"It is impossible to evaluate the adequacy of an electronic search for records without knowing what search terms have been used," Judge Scheindlin wrote. "In earlier times, custodians and searchers were responsible for familiarizing themselves with the scope of a request and then examining documents individually in order to determine if they were responsive. Things have changed. Now custodians can search their entire email archives, which likely constitute the vast majority of their written communications, with a few key strokes. The computer does the searching. But as a result, the precise instructions that custodians give their computers are crucial."

 

Today, the judge said, a custodian-who never actually looks at the universe of documents they are searching-may miss key documents simply due to a typo in their search request. In the case of the FBI, Judge Scheindlin said, the agency gave little insight into its search other than to say much of it was done by hand and for the rest it provided no search terms.

 

The government said the judge did not need to know the search terms and combinations to determine adequacy. The agencies said declarations about the searches do not have to "set forth with meticulous documentation the details of an epic search."  The government said it was not clear why records custodians could not be trusted to run effective searches of their records-"a skill that most office workers employ on a daily basis."

 

Reasonable Specificity

 

Judge Scheindlin said the search details are critical to determining adequacy. "[C]ustodians cannot 'be trusted to run effective searches,' without providing a detailed description of those searches, because FOIA places a burden on defendants to establish that they have conducted adequate searches; FOIA permits agencies to do so by submitting affidavits that 'contain reasonable specificity of detail rather than merely conclusory statements.'"

 

         Responding to the government's claim that any office worker can search his own files-the judge held that most custodians are not equipped to run effective searches because "designing legally sufficient electronic searches in the discovery or FOIA contexts is not part of their daily responsibilities."

 

         "Searching for an answer on GoogleTM (or Westlaw® or Lexis®) is very different from searching for all responsive documents in the FOIA or e-discovery context," Judge Scheindlin added. "Simple keyword searching is often not enough."

 

         There is a need for "careful thought, quality control, testing and cooperation with opposing counsel in designing search terms or 'keywords' to be used to produce emails or other electronically stored information."     And beyond the use of keyword search, parties can (and frequently should) rely on latent semantic indexing, statistical probability models, and machine learning tools to find responsive documents. "Through iterative learning, these methods (known as 'computer-assisted' or 'predictive' coding) allow humans to teach computers what documents are and are not responsive to a particular FOIA or discovery request and they can significantly increase the effectiveness and efficiency of searches." Judge Scheindlin said.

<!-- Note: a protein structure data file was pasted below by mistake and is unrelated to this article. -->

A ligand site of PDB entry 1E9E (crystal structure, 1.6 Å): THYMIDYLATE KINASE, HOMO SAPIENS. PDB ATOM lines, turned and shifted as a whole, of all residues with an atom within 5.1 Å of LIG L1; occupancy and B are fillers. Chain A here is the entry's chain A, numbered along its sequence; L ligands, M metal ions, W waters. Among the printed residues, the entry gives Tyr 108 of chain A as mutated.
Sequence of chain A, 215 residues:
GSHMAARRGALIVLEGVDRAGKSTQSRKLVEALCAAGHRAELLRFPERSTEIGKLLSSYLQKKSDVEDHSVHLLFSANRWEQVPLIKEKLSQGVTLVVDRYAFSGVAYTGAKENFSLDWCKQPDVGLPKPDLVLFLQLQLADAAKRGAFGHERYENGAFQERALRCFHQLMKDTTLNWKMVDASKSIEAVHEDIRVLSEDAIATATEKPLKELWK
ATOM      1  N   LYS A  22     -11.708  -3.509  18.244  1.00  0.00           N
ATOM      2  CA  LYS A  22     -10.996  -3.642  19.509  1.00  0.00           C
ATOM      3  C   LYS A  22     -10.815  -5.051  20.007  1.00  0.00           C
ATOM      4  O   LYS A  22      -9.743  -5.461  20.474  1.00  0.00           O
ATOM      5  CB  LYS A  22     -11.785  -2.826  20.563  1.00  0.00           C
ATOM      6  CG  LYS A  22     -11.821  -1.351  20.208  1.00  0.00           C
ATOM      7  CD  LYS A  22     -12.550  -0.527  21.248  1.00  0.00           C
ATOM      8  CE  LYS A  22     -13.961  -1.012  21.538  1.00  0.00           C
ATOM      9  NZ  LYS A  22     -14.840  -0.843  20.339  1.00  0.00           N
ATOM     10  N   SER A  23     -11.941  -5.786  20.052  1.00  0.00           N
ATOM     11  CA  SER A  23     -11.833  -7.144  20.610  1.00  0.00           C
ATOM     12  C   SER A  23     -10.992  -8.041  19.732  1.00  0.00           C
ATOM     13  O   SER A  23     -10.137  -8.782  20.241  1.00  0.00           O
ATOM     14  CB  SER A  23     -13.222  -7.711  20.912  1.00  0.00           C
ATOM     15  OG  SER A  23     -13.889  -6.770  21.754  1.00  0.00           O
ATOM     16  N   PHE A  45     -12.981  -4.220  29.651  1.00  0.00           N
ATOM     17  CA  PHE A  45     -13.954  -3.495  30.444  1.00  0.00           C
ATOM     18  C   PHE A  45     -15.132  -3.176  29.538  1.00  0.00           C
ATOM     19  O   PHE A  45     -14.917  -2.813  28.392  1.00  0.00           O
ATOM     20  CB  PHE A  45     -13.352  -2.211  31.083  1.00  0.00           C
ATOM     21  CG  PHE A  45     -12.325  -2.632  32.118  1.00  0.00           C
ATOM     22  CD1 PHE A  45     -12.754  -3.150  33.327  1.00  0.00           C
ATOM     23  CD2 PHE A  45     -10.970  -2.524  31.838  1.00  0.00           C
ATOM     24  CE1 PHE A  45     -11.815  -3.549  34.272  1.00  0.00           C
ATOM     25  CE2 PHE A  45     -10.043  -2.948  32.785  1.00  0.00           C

You Can Work it Out

 

         "Evaluation of search terms is highly context-specific: the failure to use certain search terms will sometimes be fatal, sometimes unproblematic, and sometimes improper but harmless or at least mitigated," the judge wrote. "Even courts that have carefully considered defendants' search terms have generally not grappled with the research showing that, in many contexts, the use of keywords without testing and refinement (or more sophisticated techniques) will in fact not be reasonably calculated to uncover all responsive material."

 

While saying she could not really make a determination on search adequacy, and wanting to avoid revisiting old searches, she directed the parties to work it out, directing them to cooperate in designing and performing a "small number of new, targeted searches." Custodians who should have searched their records have to run complete searches. Custodians who conducted searches and didn't provide details also have to conduct "new, fully-documented searches."

 

Judge Scheindlin directed the parties to "agree on search terms and protocols-and, if necessary, testing to evaluate and refine those terms."

 

 

Takeaways

 

  • Work with the opposing side to narrow the scope of document searches.

 

  • When using in-house teams make sure they are trained and qualified to perform accurate searches for responsive documents, otherwise look to outside specialists.

 

  • Provide custodians with clear, specific and detailed criteria to prepare them for their searches.

 

  • Do not rely on simple keyword searches. At least use, test and adjust combinations of terms and/or Boolean searches, and look to computer-assisted, predictive coding methods for increased accuracy.

 

  • Log the details of your searches so you can defend with "reasonable specificity" the adequacy of your efforts.